In other words, because publishers are taking action to stop used game sales, and because that action may hurt the quality of the final product, used game sales must be a bad thing. This is a self-fulfilling prophecy. Used game sales may well hurt publishers, but this is only proof that they believe it to be so.
Let’s take someone like Tim Schafer. … Tim’s game will sell a few hundred thousand copies and then get endlessly churned. … Do I think it’s fantastic that I’ll no longer be able to buy another Brutal Legend style Tim Schafer game? No I don’t.
Not to pick on Brutal Legend, but there are probably more compelling reasons why a game in an extremely niche genre (real-time strategy on a console) with mixed reviews didn’t sell up to Electronic Arts’ expectations.
The variety of games out there is shrinking. … You simply cannot afford risk, since the console business has become a complete hit or miss scenario where hits are well rewarded but misses are potentially crippling.
The real cost of used games has been the destruction of the mid-tier publisher and the elimination of many an independent development studio… .
These are undoubtedly two problems that the game industry faces. But how are they the result of used games? GameStop and EB Games existed during the previous three console generations, buying and selling used games. I traded in black-and-white Game Boy games towards the purchase of a new copy of Earthbound for Super Nintendo. What’s so different about this generation?
Oh right, game budgets rocketed into the stratosphere. Somehow I feel as if that might have a little something to do with the increased risk of producing games during this console cycle.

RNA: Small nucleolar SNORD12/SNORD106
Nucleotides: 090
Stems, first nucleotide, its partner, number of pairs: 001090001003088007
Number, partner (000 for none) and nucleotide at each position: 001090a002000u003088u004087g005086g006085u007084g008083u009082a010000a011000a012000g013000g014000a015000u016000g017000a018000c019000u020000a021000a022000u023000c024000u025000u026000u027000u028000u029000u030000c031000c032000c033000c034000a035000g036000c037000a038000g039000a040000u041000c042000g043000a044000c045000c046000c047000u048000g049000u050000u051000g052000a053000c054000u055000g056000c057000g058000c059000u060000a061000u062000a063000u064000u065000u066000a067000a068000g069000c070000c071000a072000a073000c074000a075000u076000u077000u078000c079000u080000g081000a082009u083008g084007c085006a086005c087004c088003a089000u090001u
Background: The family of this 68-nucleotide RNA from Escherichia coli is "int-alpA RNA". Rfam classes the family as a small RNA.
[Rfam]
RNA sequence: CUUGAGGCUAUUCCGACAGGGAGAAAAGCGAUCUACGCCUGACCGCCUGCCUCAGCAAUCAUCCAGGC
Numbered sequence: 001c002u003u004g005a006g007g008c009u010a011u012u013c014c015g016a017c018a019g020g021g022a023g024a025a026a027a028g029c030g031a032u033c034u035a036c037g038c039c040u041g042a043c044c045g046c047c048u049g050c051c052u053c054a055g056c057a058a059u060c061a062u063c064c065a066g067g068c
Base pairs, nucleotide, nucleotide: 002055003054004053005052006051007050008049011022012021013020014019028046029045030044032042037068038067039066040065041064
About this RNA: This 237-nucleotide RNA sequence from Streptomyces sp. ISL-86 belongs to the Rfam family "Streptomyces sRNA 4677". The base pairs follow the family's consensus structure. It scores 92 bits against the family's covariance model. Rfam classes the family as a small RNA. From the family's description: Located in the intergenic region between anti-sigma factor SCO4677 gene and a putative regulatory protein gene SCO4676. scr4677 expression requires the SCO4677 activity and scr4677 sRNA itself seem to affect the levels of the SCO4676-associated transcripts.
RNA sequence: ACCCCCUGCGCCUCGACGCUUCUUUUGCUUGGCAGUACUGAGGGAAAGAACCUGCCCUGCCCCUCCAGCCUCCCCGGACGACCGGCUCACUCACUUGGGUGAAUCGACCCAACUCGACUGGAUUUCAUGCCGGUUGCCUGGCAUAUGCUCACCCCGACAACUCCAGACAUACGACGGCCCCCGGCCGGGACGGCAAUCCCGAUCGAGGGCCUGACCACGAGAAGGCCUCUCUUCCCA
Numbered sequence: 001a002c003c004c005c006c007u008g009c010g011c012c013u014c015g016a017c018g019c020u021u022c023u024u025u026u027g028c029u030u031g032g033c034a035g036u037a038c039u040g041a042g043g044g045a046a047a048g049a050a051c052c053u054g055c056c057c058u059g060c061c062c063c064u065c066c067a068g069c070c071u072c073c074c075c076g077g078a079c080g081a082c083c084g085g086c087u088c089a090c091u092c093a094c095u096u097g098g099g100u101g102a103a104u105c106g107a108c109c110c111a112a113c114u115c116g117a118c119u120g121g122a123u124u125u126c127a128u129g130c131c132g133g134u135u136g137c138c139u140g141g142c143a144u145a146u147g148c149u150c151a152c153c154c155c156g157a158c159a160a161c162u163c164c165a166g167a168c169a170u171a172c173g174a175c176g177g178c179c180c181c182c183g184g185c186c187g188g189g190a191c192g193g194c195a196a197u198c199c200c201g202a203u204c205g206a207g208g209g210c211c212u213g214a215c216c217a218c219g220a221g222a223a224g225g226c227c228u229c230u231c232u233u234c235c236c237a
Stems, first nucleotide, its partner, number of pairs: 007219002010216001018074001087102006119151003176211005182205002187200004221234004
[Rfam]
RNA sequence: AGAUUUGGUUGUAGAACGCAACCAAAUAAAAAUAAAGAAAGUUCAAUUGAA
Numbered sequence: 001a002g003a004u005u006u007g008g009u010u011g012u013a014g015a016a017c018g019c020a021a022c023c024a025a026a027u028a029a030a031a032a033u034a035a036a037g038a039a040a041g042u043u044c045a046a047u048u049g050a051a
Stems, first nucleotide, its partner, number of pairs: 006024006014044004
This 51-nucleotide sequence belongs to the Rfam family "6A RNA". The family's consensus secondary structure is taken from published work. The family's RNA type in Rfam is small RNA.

Browne concludes his piece with a blithe dismissal of the idea that the relationship between used and new game sales might be anything other than parasitic.
The rebuttal of course is usually the same. Used games fuel new game sales; this is GameStop’s response and some buy into it. Of course, in reality it’s pure conjecture without any evidence.
No evidence at all, except for things like this 2008 study that shows that of the 26 million or so regular sellers of used games, 16 million of them used that credit to buy exclusively brand-new games.
Or like GameStop’s own statements. “We provide our customers with an opportunity to trade in their used video game products in our stores in exchange for store credits which can be applied towards the purchase of other products, primarily new merchandise,” GameStop said in a 2011 filing with the Securities and Exchange Comission. If it’s lying, it’s lying to the SEC.
If used game trading fueled new game sales then when used game trade-ins became the new standard a few years ago new games sales should have spiked. Of course they didn’t; in fact game sales have stayed mostly flat or actually declined.
That’s funny, because the numbers I have (provided to Wired by the NPD Group) say that videogame sales have more than doubled since the year 2000, when the Babbage’s and Funcoland chains of game stores merged and rebranded as GameStop.
Yes, sales of new packaged software did drop after 2008, which is probably what Browne is referring to when he conveniently marks that very moment in time as being “when used game trade-ins became the new standard a few years ago,” not providing any evidence to back up that spurious claim.